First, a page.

Tank! Tank! Tank! Review

There are games that focus on telling a carefully crafted and emotionally impactful story, taking us across the world making friends and defeating those who risk harming the ones we love. Tank! Tank! Tank! isn’t one of those games. Tank! Tank! Tank! (hereby shortened to TTT because it’s a nightmare to type) is a game that says “Screw story, lets take a tank and blow up some giant robots.” It’s a great idea, and does something really well that I’d love to see in future Wii U games, but in the end it suffers from the problem that often plagues games at a new console’s launch, namely cutting huge corners in terms of amount of content playable.

Firstly, it’s the system’s best game at the moment for offering crazy and over the top enormous creatures to fight. Your enemies are all machines and robots, but they will range from mythical creatures like a dragon to giant spiders or a kraken. TTT also allows you to do something in multiplayer that I wish more games did, which is take a photo of your face (and select an amusing set of features to add) which will float about you during matches, making it easier to identify who’s who.

Unfortunately this is where things start to go downhill a little for the game. The single player is infuriatingly repetitive and the multiplayer is in many ways flawed.

The basic gameplay element of controlling your tank doesn’t work nearly as well as you’d hope. The tanks are very clunky to control, feeling in many ways like trying to navigate in the first few Resident Evil games, but at a higher speed giving you less time to turn correctly. There is also an auto aim on your tanks which, put simply, makes hitting your enemies too easy. There’s no challenge to be had in blasting down a wave of robots if the computer will do all the actual work for you.

The main game is disappointingly simple and repetitive. You have an infinite supply of weak machine gun fire, but there are pick ups allowing you to either use rapid-fire weapons or slow but devastating attacks. The mission layout seems to boil down to either shooting a hundred or so identical small enemies or attacking one enemy around a hundred times the size. There are very few different enemies to battle and you’ll very quickly be repeating fights you’ve already faced.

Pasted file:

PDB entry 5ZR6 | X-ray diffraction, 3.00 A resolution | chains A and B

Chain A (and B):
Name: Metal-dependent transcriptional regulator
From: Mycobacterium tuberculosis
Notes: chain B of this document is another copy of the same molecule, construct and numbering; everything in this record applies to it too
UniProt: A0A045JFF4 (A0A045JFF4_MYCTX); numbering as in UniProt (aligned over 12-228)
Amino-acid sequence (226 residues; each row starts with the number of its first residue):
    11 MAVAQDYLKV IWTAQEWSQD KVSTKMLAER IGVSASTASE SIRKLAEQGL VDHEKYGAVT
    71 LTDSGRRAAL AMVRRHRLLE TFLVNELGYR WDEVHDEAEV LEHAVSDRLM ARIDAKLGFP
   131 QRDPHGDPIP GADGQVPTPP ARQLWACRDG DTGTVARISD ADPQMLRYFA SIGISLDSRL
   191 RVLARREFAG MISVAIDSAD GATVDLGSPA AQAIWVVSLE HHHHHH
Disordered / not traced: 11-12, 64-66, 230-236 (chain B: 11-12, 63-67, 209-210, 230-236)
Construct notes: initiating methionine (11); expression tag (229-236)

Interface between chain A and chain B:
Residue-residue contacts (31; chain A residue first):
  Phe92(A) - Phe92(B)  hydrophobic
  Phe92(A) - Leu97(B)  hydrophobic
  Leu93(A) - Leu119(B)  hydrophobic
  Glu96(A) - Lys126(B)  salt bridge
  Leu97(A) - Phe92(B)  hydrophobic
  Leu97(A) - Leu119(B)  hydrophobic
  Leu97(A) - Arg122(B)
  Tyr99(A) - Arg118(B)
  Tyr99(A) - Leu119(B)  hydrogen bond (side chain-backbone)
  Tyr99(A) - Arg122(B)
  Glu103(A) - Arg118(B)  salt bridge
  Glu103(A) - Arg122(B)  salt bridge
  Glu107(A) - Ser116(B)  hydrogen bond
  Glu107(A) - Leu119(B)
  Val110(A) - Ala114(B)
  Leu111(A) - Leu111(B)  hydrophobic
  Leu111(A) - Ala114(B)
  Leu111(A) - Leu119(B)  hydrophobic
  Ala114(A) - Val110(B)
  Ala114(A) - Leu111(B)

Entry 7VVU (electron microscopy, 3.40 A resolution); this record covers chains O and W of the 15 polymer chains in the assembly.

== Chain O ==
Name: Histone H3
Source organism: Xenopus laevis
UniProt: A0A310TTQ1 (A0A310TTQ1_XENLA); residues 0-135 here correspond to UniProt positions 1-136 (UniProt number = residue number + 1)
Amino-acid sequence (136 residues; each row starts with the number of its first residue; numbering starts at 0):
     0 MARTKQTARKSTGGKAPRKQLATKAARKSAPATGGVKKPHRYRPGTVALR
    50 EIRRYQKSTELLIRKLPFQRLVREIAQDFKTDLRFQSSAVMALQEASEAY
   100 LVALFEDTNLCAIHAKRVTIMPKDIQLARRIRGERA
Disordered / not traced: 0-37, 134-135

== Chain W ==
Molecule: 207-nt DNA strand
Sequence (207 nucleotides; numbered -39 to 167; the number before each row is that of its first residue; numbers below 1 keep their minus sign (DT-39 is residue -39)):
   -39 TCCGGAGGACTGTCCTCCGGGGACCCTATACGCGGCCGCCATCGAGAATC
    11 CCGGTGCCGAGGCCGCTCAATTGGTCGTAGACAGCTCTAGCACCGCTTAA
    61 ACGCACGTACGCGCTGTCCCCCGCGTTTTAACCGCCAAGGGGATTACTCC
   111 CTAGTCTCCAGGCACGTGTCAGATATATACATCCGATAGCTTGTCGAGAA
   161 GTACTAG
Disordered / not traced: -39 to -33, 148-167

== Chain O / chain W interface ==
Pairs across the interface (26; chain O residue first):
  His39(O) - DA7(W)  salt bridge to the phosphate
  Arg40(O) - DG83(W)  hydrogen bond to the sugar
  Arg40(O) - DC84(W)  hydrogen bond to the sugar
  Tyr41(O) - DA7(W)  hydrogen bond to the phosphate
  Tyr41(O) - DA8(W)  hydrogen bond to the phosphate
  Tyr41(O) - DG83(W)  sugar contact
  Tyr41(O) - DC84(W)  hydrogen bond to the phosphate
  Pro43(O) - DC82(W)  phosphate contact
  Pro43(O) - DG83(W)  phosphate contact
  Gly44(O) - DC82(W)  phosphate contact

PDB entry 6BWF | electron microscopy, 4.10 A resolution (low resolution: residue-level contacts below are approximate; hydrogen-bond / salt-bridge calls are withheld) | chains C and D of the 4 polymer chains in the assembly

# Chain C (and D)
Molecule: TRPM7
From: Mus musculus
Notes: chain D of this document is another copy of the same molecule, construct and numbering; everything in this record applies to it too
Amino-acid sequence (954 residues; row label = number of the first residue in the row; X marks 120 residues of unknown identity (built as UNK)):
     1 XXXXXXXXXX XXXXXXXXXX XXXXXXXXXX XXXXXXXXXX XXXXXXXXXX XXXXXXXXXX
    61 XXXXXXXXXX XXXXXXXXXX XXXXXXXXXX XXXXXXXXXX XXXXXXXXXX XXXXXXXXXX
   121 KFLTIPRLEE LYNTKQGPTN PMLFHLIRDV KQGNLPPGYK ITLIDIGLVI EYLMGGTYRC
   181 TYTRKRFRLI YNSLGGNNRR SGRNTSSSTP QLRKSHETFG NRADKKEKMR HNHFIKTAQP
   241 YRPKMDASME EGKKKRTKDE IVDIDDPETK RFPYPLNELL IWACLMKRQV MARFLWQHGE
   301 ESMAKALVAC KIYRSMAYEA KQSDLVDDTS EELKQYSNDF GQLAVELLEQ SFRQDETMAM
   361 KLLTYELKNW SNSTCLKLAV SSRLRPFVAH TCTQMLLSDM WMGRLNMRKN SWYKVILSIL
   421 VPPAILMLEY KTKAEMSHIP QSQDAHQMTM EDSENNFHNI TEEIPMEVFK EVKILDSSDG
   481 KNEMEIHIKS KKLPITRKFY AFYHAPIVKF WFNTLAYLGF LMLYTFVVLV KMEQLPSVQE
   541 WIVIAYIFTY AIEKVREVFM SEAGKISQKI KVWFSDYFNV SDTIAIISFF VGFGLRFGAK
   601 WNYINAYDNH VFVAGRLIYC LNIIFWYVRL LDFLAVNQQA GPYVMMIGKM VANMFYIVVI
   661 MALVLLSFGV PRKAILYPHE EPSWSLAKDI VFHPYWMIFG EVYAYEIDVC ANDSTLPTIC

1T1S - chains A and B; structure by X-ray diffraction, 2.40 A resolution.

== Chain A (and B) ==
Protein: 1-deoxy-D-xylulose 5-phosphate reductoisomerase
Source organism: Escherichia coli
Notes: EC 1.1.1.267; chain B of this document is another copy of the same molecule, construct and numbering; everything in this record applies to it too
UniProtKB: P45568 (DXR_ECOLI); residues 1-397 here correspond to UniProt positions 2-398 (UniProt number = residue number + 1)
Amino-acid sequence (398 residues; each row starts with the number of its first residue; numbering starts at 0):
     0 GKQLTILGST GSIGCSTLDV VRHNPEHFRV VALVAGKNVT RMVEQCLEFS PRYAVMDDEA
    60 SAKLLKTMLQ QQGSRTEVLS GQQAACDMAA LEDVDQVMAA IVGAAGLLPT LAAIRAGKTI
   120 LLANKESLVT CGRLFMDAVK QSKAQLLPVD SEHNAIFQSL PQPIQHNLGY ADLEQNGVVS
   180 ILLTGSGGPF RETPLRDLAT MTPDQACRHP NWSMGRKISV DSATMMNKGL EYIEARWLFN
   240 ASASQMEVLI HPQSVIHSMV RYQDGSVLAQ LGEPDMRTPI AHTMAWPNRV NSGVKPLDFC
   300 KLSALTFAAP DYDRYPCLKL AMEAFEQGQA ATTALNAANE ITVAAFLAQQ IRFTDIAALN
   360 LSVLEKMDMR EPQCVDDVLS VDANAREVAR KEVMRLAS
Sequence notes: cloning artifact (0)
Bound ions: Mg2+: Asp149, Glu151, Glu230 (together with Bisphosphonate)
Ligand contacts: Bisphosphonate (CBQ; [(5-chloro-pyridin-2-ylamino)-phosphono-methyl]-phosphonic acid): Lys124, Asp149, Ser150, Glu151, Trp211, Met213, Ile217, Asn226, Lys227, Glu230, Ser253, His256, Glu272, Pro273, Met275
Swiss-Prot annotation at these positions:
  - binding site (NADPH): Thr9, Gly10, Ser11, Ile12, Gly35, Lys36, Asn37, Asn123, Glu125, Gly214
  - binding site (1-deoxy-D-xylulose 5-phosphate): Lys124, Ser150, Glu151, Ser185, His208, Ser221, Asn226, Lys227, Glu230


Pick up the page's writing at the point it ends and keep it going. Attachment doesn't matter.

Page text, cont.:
The repetitive facing of enemies very quickly gets worse due to a very annoying attempt to extend the game’s length. To progress through the levels you need to earn medals, the problem being that you can only get one medal for each stage and you need many more medals to advance than there are levels open. The way to continue collecting medals is to use a different tank to repeat a level (disappointingly the tanks all control almost identically) and get an additional medal. Most of your time trying to complete the single player will be repetitive grinding for medals, which gets old pretty quick.

The multiplayer is good for some quick fun with friends, but does have several flaws. TTT allows you to play multiplayer using the Gamepad as a second screen, meaning for 2-player multiplayer the screen doesn’t have to be split. The multiplayer appears to be unchanged since getting my hands on it at the MCM Expo in October (you can read our preview coverage here). It’s good for a quick laugh, but it’s ultimately a fairly shallow experience that will quickly grow boring once you’ve played the same map as the same tank a few times. The mode in which you battle a giant ape is the most interesting part of the multiplayer, but there’s only the one map to play on unfortunately and not a lot of room for you to improve on the challenges of that first match.

All in all Tank! Tank! Tank! is a game of missed potential. The pieces of a great game are all here, and if you can overlook the repetitive nature of its single player and the game’s other issues then it’s enjoyable. The problem is that it just feels rushed to market for launch day at the expense of having a game full of content. However, it is priced as a budget release in the UK and so might be worth picking up, but the game is certainly not for everyone.

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